High contrast images are found not made. That is to say, the best of them are not high contrast due to heavy handed image editing, but rather because the content was high contrast when shot. While Ansel Adam’s Zone System may insist that we need components in our images at each of the ten zones between black and white, that should not be construed to mean that all ten zones need to be heavily represented.
The image above is a clear example of a high contrast image, and the drama that such a shot can produce. The only light source in the image was the marquis lighting at the front of the hotel, with the rest of the building’s facade in total darkness, but for a tiny gleam through the curtain above, that shows that the hotel is indeed there. And the backlit black London Cab is entirely dark, but for the narrow reflections of the marquis lighting defining its hood, windscreen, and roof.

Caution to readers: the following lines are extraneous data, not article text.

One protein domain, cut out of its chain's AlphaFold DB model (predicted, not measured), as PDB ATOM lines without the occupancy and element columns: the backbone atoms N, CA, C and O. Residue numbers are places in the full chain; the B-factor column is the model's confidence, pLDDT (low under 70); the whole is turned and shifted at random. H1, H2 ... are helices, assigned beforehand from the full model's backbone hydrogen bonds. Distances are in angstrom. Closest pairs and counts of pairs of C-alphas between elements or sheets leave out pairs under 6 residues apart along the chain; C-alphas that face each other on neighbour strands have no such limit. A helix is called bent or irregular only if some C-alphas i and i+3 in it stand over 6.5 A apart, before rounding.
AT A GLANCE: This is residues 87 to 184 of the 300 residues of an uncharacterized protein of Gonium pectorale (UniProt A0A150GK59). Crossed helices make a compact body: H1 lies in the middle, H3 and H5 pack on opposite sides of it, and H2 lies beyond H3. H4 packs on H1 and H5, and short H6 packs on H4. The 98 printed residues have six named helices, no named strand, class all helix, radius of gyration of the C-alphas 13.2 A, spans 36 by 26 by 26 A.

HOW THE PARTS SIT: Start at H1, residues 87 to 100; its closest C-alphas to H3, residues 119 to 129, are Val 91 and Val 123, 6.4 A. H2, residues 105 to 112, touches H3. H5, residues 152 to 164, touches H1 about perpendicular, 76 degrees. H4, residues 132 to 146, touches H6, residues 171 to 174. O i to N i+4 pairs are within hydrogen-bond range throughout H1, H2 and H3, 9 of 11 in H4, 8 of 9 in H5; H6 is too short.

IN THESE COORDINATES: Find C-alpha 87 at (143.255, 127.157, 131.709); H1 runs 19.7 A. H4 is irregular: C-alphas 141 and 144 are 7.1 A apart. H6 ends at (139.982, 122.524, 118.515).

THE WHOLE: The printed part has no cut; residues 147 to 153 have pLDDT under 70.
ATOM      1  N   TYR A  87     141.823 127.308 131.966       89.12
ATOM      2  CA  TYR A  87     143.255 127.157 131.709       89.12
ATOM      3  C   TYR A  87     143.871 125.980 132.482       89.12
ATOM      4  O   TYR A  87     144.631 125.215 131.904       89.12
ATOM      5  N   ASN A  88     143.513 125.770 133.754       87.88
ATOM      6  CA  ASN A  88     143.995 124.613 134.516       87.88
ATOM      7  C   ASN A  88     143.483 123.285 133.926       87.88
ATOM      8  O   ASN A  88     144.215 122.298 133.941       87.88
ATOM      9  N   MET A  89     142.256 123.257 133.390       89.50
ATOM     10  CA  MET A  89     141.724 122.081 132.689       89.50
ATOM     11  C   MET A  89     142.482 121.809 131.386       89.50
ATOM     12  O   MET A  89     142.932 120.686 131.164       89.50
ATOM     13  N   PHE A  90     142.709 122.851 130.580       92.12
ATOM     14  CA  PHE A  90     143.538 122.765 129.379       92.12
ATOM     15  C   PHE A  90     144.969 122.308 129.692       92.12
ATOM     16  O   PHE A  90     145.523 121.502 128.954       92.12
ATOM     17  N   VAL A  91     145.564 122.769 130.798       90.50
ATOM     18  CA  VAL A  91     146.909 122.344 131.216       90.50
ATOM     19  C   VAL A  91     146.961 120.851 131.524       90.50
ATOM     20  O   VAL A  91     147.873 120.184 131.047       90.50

The one last element adding to the story this image tells is the pose of the cab driver; the frame where his head is bowing towards his up-stretched hand provided the most dramatic image of the lot. The result is a mysterious Noir image, that sticks in the viewer’s mind. And making a lasting impression on the viewer is the effect a photographer most wants.